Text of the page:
Introvert Batteries: Size Does Matter

My poor extroverted best friend… both her boyfriend and I, the two people closest to her, are undeniably introverted.  Lucky for her, I have a ridiculously huge battery capacity (and no, I am not an awkward, monotone, battery-operated cyborg, for any extroverts who happen to come across this post).

You may have heard of the “social battery” before:

  • Extroverts get their energy from being around other people
  • Introverts get their energy from spending time alone with themselves

I’ve found this way of looking at social personality to be an extremely accurate way to describe it.  People who haven’t heard of this, tend to assume extroverts are outgoing, and introverts are shy, which is not true in many cases.

Exhibit A: my best friend and I.

  • She’s an “anti-social extrovert” (thanks, Kendrick Lamar). She gets social anxiety, overthinks conversations, and is wary around new people… but she craves human proximity.
  • I’m a theatrical introvert and often refer to myself as a “dapper little gentleman”. I’ll give wedding toasts, host parties, and loudly reprimand strangers in public when need be… but I’d rather do all of those things with my cats instead of people if given the choice.

Like most things in this world, introversion and extroversion exist on a spectrum. However, this may be difficult to conceptualize considering the source of your energy is very binary: either you get a recharge from being around others or from being around yourself.

Some people describe the middle of the spectrum as “ambiverts”, displaying qualities of both, but when it comes down to it, these ambiverts still recharge in one way or the other, so I am offering an alternate explanation.  (Disclaimer: I have precisely ZERO qualifications in psychology, but I am going to tell you my theory regardless).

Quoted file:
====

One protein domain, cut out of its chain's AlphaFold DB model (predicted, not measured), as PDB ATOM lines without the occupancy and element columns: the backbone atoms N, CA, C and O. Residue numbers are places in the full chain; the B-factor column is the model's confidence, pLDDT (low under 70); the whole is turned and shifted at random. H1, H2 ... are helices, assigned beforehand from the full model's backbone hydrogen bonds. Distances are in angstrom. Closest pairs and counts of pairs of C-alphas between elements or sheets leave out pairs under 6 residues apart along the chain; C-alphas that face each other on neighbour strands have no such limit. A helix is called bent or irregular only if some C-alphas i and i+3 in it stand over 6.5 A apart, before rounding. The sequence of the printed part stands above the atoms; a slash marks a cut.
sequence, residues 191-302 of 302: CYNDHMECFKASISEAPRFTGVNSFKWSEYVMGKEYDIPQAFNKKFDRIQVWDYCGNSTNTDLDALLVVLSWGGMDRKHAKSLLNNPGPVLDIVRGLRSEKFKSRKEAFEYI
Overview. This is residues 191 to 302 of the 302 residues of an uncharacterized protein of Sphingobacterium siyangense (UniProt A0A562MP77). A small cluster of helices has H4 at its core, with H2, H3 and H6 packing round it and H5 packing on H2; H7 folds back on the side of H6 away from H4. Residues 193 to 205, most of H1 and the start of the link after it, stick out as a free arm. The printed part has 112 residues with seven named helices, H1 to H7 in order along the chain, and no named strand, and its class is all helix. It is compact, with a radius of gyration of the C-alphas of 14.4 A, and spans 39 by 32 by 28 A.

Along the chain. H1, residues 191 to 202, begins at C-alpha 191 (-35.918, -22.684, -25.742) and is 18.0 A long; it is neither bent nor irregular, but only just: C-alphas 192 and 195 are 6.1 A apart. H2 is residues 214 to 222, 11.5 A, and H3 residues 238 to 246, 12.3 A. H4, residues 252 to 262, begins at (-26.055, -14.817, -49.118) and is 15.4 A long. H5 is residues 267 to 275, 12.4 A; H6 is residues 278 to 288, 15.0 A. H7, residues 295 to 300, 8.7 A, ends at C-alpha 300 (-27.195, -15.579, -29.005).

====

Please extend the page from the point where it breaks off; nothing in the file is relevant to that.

Exhibit B: BATTERY SIZE

Have you ever met an introvert who shuts down after about 15 minutes of social interaction?  That’s my bestie’s boyfriend.  He has a tiny battery (insert requisite anatomy joke).  He has to recharge on a whim which leads him to abruptly pull out of social situations with little to no warning.  He is a classic, socially awkward, shy introvert.

Then there’s people like me who can slap on a smile and bust out the social razzle dazzle with the best of the butterflies.  Oh, but don’t talk to me for an entire week afterwards.

That’s the thing: large batteries take longer to fully recharge.  The BFF’s BF can completely drain in those 15 minutes, but give him an afternoon alone to gather his thoughts, and he’ll give you another 15 minutes at dinner.  I can be the life of the party, day into night, but once I’m done, I’m done.

The same works for extroverts.  The bestie has a tiny extrovert-battery.  While the social anxiety might make her appear introverted on the outside, all it takes is one good social interaction to charge up her little battery fully.  This differs from say, an early 2000s socialite, who had to constantly show up at raves in attempts to charge their enormous extrovert batteries (and stay socially relevant in the tabloids for their lack of panties).

Conclusions:

Sure, we could take this metaphor further with different charge speeds, back-up batteries, and Li-Ion vs potato batteries.  By “we”, I mean “you”, I’m not going to take this any further.  I simply wanted to present a visual tool to help explain the spectrum of social personalities in the hopes that people will have an easier time understanding those who live elsewhere on the spectrum.  The end. Imma go recharge now.

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